Dear brothers and sisters, Bartimaeus, on regaining his sight from Jesus, joined the crowd of disciples, which must certainly have included others like him, who had been healed by the Master. New evangelizers are like that: people who have had the experience of being healed by God, through Jesus Christ. And characteristic of them all is a joyful heart that cries out with the Psalmist: “What marvels the Lord worked for us: indeed we were glad” (Ps 125:3).
Today, we too turn to the Lord Jesus, Redemptor hominis and lumen gentium, with joyful gratitude, making our own a prayer of Saint Clement of Alexandria: “until now I wandered in the hope of finding God, but since you enlighten me, O Lord, I find God through you and I receive the Father from you, I become your coheir, since you did not shrink from having me for your brother. Let us put away, then, let us put away all blindness to the truth, all ignorance: and removing the darkness that obscures our vision like fog before the eyes, let us contemplate the true God ...; since a light from heaven shone down upon us who were buried in darkness and imprisoned in the shadow of death, [a light] purer than the sun, sweeter than life on this earth” (Protrepticus, 113: 2 – 114:1). Amen.”
Homily at the Closing Mass
of the XIII General Assembly of the Synod of Bishops
on the New Evangelization "for the transmission of the Christian Faith"
St Peter's Basilica
28 October 2012
As the last three weeks have been rather eventful, though – and, at least in some parts, the coming storm offers some time to brush up – lest anyone could use a quick recap on the highlights of the now-concluded Synod, here's a month's worth of fulltexts or reports on the event's earlier key moments (in chronological order):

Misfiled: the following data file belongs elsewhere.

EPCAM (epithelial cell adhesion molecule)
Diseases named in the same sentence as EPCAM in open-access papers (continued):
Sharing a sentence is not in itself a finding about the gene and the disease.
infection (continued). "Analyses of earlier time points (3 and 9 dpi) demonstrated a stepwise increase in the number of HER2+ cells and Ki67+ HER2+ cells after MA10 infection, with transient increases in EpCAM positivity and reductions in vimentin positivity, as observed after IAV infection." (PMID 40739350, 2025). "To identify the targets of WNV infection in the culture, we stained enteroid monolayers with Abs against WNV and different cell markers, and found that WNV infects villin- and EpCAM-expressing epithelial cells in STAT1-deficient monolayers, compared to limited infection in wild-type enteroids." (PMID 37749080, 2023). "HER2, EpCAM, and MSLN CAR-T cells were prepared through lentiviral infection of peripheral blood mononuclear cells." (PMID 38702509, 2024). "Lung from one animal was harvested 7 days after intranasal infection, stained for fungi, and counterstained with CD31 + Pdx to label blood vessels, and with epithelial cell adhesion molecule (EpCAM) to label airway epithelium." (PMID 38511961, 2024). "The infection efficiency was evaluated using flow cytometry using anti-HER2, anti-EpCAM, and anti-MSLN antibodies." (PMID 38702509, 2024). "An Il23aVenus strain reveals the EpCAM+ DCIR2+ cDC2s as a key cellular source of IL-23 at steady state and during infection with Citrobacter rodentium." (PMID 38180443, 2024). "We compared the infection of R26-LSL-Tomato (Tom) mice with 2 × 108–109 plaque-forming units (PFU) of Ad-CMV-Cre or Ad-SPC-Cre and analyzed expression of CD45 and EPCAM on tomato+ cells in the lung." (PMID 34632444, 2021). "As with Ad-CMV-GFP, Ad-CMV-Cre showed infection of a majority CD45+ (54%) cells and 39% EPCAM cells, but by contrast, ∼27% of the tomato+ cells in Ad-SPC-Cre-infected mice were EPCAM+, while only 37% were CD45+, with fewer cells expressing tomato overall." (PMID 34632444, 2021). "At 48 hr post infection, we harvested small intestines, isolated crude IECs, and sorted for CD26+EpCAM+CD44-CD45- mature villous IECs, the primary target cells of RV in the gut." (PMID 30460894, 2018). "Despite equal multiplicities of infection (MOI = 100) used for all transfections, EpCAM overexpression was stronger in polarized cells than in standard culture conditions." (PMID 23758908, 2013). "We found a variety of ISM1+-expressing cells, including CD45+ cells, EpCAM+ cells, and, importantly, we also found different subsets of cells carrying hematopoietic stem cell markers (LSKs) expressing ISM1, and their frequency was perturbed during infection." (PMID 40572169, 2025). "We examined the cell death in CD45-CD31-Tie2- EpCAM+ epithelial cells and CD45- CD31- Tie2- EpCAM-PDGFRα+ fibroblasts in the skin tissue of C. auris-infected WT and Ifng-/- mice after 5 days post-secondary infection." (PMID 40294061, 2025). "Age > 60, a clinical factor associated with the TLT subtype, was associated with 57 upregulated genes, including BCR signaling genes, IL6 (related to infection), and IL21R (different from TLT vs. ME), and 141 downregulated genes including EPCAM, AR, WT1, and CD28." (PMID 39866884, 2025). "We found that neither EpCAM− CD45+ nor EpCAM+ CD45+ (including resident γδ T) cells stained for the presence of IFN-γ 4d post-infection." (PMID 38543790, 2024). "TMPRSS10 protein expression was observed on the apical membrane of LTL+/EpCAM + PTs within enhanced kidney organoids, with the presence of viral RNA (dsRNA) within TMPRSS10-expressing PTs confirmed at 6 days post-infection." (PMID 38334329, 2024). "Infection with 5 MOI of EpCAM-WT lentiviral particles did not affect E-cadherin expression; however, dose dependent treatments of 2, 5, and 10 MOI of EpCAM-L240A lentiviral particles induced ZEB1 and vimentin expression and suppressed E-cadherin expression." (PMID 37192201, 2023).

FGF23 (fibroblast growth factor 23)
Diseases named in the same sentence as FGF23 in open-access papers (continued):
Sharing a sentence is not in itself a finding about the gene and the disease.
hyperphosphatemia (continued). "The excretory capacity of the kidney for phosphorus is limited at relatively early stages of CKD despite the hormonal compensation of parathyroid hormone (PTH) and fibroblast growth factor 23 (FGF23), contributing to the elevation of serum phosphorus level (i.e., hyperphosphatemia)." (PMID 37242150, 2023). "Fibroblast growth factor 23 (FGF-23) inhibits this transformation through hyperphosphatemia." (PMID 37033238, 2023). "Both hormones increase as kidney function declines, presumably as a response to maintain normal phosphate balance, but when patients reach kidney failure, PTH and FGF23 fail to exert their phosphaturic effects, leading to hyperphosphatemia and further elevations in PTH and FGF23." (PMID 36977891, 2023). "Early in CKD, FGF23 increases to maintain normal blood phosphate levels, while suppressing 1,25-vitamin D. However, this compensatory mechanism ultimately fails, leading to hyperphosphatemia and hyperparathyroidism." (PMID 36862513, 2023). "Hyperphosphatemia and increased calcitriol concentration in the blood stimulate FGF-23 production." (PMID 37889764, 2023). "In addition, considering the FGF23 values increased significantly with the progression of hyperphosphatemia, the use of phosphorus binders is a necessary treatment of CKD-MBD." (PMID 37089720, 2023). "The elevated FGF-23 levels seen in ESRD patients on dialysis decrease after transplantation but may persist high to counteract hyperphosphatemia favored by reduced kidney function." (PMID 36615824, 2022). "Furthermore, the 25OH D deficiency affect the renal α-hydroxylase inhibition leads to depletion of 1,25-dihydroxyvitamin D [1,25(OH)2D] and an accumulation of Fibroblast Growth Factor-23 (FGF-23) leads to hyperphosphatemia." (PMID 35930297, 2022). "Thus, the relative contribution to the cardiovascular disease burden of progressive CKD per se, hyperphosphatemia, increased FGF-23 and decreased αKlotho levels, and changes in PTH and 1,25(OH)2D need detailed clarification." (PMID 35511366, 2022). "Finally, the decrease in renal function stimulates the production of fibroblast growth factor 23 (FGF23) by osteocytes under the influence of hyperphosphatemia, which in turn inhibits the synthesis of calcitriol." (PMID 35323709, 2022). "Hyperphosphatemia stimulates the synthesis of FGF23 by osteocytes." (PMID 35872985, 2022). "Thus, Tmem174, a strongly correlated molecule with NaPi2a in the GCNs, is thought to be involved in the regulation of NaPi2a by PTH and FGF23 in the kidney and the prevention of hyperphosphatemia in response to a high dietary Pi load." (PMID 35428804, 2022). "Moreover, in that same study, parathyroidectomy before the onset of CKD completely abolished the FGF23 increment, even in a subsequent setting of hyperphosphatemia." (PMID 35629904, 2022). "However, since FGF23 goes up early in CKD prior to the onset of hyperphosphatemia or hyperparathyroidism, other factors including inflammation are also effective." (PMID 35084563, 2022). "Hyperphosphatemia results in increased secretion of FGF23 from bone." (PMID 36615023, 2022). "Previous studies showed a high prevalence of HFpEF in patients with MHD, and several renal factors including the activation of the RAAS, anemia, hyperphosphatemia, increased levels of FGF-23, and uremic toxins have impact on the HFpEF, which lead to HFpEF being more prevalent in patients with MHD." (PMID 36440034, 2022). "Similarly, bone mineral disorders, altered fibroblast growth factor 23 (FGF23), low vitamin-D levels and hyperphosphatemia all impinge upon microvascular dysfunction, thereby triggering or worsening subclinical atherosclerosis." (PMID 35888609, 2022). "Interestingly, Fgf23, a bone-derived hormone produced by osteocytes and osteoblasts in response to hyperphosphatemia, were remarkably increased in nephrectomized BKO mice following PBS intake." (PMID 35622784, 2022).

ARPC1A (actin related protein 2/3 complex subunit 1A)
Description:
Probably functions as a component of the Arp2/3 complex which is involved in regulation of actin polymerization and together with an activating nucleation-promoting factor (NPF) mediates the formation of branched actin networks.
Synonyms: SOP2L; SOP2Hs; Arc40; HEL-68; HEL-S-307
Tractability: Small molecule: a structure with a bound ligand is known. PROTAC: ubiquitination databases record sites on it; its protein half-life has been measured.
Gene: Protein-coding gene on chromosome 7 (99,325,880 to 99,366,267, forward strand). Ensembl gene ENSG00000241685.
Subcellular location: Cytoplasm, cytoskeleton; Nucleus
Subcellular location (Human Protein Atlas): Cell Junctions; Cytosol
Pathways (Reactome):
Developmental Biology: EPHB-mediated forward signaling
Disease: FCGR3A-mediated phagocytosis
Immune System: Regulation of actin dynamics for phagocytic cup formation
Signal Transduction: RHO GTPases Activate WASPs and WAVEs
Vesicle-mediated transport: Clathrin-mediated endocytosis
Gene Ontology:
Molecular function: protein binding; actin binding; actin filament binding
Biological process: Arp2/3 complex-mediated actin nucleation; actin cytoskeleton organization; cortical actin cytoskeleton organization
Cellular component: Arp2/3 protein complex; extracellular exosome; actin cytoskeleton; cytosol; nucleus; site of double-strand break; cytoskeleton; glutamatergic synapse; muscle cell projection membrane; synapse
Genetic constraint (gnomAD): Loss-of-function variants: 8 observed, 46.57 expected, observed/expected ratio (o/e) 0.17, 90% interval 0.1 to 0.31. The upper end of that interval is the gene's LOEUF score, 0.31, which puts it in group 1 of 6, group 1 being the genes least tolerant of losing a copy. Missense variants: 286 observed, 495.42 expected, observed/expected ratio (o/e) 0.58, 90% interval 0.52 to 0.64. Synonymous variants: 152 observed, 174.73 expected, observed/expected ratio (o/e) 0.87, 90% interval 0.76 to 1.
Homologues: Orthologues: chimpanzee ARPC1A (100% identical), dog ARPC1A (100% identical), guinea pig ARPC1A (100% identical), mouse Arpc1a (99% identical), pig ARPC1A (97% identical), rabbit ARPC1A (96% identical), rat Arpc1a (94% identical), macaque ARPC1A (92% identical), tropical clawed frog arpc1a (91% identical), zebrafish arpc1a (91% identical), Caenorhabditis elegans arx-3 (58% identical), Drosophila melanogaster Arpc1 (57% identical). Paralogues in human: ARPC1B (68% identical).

- B16's Opening Homily (7 October)
- The Pope's impromptu first-day remarks to the gathering's initial business session (8 October)
- As the Synod's lead spokesman, Cardinal Donald Wuerl's pre-discussion report (8 October)
- A roundup on the first group of the assembly's interventions (10 October)
- The historic address of the departing Archbishop of Canterbury, Rowan Williams (10 October)
- Benedict XVI's homily at the opening of the Year of Faith, marking the 50th anniversary of Vatican II (11 October)
- Pope's "Moonlight Speech" to a candlelight vigil marking Council's anniversary (11 October)
- Papal address to surviving Vatican II fathers present in Rome and presidents of the world's episcopal conferences (12 October)
- Wuerl's post-discussion report (17 October)
- Announcement of a 24 November consistory for the creation of six new cardinals (24 October)
- Synod's closing Message to the People of God (26 October)
- The assembly's list of 58 final Propositions for the formal "last word" – B16's eventual Post-Synodal Apostolic Exhortation (27 October)
- Benedict's final working remarks to assembly and announcement of changes in the Roman Curia (27 October)